And we're talking about some very red states — states such as Georgia — that were able to rise above partisan politics in order to make a move that is obviously a smart one.
Instead, with newly installed Gov. Rick Snyder and the GOP-controlled Legislature calling the shots, we've thrown away $139 million of badly needed money as the state continues its struggle to recover from the crippling effects of the Great Recession.
Snyder, the self-described business nerd who is holding public office for the first time, has clearly demonstrated his ability to get legislation passed when he wants to. Ironically, one of his first big legislative achievements also involved unemployment benefits.
Less than three months after becoming governor, Snyder pushed through a reduction in the amount of time the unemployed can collect state benefits, going from 26 weeks to just 20.
That change — which made Michigan the stingiest state in the nation in terms of the amount of time the unemployed could collect a check — not only helped trim the budget.
According to Democratic U.S. Rep. Sander Levin, it also had this affect: "It turns the clock back 50 years at a time when unemployment is at historic highs since the Depression."
You remember the Depression — a cataclysmic economic event that supposedly taught us that sound economic policy requires an adequate social safety net that allows us all to survive hard times. Hard times like we are seeing now. Times in which we are watching that safety net be systematically unraveled.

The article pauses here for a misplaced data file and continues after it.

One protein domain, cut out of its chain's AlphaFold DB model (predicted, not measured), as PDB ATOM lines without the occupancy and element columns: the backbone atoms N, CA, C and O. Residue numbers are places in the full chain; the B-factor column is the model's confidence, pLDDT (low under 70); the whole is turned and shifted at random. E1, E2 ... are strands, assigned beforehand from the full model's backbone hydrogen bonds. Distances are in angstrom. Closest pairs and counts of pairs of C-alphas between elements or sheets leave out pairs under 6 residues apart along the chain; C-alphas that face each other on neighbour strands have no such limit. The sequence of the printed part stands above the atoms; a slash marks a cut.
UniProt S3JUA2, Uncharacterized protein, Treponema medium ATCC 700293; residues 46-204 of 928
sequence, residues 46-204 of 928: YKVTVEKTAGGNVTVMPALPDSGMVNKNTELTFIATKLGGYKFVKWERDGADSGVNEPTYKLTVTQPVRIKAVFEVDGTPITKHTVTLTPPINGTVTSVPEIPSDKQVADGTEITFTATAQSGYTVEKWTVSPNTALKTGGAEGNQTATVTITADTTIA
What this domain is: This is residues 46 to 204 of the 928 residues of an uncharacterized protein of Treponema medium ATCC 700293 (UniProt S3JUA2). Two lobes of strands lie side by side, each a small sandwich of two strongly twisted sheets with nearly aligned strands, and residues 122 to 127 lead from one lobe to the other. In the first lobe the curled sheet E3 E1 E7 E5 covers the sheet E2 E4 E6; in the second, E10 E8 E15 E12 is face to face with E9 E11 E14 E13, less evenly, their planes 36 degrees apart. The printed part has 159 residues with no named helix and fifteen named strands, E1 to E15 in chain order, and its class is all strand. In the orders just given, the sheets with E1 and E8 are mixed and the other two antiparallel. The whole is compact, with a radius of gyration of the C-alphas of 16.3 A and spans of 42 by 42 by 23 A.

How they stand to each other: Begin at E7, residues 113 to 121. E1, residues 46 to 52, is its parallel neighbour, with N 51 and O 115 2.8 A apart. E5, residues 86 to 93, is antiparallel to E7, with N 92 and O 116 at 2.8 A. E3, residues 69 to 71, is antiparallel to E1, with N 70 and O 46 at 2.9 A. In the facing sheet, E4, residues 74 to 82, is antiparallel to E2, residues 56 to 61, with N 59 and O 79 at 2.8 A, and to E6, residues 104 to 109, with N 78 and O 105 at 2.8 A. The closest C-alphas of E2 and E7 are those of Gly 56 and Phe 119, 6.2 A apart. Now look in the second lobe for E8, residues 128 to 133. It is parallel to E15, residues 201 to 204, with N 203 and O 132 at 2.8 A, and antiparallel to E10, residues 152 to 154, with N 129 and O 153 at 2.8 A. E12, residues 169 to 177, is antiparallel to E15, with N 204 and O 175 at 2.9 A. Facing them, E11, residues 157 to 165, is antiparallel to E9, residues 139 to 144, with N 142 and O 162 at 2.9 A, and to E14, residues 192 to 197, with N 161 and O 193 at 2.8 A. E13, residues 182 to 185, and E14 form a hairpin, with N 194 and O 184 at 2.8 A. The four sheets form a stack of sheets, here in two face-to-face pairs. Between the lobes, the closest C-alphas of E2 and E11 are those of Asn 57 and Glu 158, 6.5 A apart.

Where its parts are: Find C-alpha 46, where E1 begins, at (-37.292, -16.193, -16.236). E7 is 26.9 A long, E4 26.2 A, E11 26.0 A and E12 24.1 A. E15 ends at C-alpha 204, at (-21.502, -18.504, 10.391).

Most of us are familiar with the kind of belt-tightening that occurs when the electric bill arrives and we're shocked by how high it is. Maybe we cut back on the air conditioning or go out and buy energy-efficient light bulbs.
We don't, however, do anything foolish that might endanger our family. For example, we wouldn't remove nighttime security lights or disable burglar alarms. Who would be that foolish?
Which brings us to the city of Highland Park, and its so-called "lighting improvement project," which began Aug. 1.
We know about this because HP resident Paul Lee e-mailed us a YouTube link showing contractors quickly and efficiently removing streetlights from in front of his home.
Lee also sent along a DTE Energy flier one of those contractors handed him when asked what, exactly, was going on.
Listing four bullet points, the announcement starts off saying that DTE will be "upgrading" HP's community streetlights with "new, energy-efficient lighting." The new lights are needed, it is explained, because the city currently has "less efficient streetlights that were prone to long outages and costly to operate."
The new lights will both lower the city's monthly energy bills and offer higher reliability.
Then came the point that really caught Lee's eye: "The new street lights will be installed on street corners throughout Highland Park."
At which point Lee asked about the lights being removed that aren't at corners. You know, lights along streets where people live. Were they being replaced as well?
The answer, Lee learned, is no. Even the contractor seemed embarrassed. The guy just "drooped his head and said, 'Man, I'm just doing my job.'"
"This is creating a lot of anxiety," Lee says.
We put in calls to Mayor Hubert Yopp, whose number is listed on the flier as the place to go for people who have questions. Yopp didn't call back by press time. He did, however, talk to Vickie Thomas, a reporter for radio station WWJ. According to the station's website, Yopp explained that the city owed DTE $4 million, and that the "new plan puts the city back in the black with the utility." There's no explanation of exactly how it does that. A call to DTE also failed to provide any answers as to how this move may have affected the city's debt situation.
For the time being, anyway, much like the residents of Highland Park, we're being left in the dark.